The appalling accident was looked upon as a national calamity. The utmost sympathy with the sufferers was expressed by the people in all parts of the country, and the Queen telegraphed to Provost Brownlee that she was inexpressibly shocked, and felt most deeply for those who had lost friends and relatives in the terrible accident. An official inquiry into the circumstances attending the fall of the bridge was ordered by the Board of Trade. The commissioners appointed were Mr Henry C. Rothery, wreck commissioner; Colonel W. Yolland, chief inspector of railways; and Mr William H. Barlow, president of the Institute of Civil Engineers. The commissioners at once proceeded to Dundee, and personally inspected the ruined structure. Evidence was afterwards heard by the commissioners in the Dundee Sheriff Court. Many witnesses were examined, chiefly as to the facts and circumstances attending the fall of the bridge, and the inquiry was adjourned from 6th January to 26th February. When it was resumed, evidence was led as to alleged undue speed of trains upon the bridge, and to facts in connection with the erection of the structure. The commissioners sat nine days altogether in Dundee, and adjourned to meet at Westminster on the 19th April, to hear the scientific evidence, and to ascertain from experts the effects of wind pressure, etc. The inquiry, including the sederunts in Dundee, lasted twenty-five days, and was considered one of the most searching and exhaustive investigations ever conducted in this country.

Six weeks after the close of the inquiry the commissioners submitted their report to the Board of Trade. They reported that no evidence had been given to show that there had been any movement or settlement in the foundations of the piers. The wrought iron had been proved to be of fair quality, while the cast-iron had also been fairly good, though sluggish in melting. For the work they had to do, the girders, in the commissioners' opinion, were fairly proportioned. But the iron columns, though sufficient to support the vertical weight of the girders and train, had been, owing to the weakness of the cross bracing and its fastenings, unfit to resist the lateral pressure of the wind. There had been imperfections in the work turned out at the Wormit foundry, and these were due in great part to want of proper oversight. The commissioners were not satisfied with the supervision of the bridge after its completion, and they were of opinion that if by the loosening of the tie-bars the columns got out of shape, the mere introduction of packing pieces between the jibs and cotters, which had been spoken to by witnesses, would not bring the columns back to their positions. It had been proved that trains were frequently run through the high girders at a much higher rate than that sanctioned by the Board of Trade - viz., 25 miles an hour. After careful consideration, they came to the conclusion that the fall of the bridge had been probably due to the giving way of the cross bracing and its fastenings, and that the imperfections in the columns might also have contributed to the same result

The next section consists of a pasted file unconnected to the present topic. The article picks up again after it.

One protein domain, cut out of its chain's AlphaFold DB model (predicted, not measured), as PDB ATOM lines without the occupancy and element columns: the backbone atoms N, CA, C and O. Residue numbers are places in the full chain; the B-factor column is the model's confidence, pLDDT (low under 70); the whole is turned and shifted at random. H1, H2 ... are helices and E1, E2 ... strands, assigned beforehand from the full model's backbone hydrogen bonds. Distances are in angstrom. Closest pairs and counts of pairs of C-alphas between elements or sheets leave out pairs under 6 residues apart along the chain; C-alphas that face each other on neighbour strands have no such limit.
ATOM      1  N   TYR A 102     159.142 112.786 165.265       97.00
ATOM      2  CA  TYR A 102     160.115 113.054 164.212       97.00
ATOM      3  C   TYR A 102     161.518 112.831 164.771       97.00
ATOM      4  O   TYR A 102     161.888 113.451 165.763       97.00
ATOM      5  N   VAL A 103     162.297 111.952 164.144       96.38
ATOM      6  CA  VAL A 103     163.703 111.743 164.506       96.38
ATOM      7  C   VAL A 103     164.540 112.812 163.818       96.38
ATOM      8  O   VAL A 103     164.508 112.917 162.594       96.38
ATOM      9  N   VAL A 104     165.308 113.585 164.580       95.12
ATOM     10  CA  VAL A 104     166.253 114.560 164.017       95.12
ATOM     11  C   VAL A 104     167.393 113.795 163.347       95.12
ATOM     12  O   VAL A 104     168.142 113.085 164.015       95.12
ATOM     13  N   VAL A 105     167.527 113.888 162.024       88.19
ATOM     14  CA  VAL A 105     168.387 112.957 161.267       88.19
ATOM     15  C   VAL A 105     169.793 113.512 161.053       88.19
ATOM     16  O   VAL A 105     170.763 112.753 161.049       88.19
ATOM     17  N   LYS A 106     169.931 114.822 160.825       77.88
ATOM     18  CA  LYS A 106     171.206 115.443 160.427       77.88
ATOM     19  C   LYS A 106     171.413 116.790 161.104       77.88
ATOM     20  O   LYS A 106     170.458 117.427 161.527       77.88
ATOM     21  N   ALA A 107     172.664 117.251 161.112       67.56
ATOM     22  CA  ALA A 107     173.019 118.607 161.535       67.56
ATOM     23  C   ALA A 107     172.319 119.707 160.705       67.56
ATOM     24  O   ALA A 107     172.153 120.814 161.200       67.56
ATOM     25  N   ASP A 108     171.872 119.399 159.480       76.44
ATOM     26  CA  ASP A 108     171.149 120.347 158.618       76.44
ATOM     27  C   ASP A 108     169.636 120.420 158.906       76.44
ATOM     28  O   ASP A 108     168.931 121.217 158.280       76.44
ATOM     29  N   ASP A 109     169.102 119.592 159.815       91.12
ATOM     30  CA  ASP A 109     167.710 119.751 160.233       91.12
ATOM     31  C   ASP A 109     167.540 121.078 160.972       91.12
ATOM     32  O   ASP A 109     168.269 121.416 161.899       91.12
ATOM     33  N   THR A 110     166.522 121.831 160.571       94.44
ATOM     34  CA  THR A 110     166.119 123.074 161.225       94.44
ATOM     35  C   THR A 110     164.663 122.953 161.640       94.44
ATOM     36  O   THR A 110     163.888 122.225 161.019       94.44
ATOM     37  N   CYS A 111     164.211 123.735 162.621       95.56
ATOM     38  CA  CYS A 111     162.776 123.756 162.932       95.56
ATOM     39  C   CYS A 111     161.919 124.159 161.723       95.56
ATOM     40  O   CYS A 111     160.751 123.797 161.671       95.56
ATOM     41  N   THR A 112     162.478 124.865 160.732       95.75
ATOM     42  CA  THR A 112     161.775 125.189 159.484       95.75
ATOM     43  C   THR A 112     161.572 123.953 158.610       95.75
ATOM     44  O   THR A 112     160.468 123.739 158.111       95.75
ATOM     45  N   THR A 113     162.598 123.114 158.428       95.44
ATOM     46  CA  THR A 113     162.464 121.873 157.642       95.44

After the fall of the bridge very little time was lost by the directors of the North British Railway Company in preparing plans for its reconstruction. Scarcely six months elapsed from the time of the calamity before the North British Railway (Tay Bridge) Bill was brought before Parliament. On the 8th July 1880, it was ordered to be read a second time, and committed to a special committee of seven members. On Tuesday 20th July, the committee sat for the first time to take evidence. The chairman, Sir Massey Lopes, in opening the inquiry, said the committee felt that the question was one of more than usual responsibility, and therefore he thought it very desirable that they should direct the special attention of counsel to the order of reference, and to request them to satisfy the committee on the following points: - (1) The expediency of rebuilding the bridge in its present position; (2) whether there was any more suitable site; (3) the interest of the navigation; and (4) the security for the permanent safety of any bridge if authorised. In asking the committee to pass the Bill the promoters would have to satisfy members on these four points.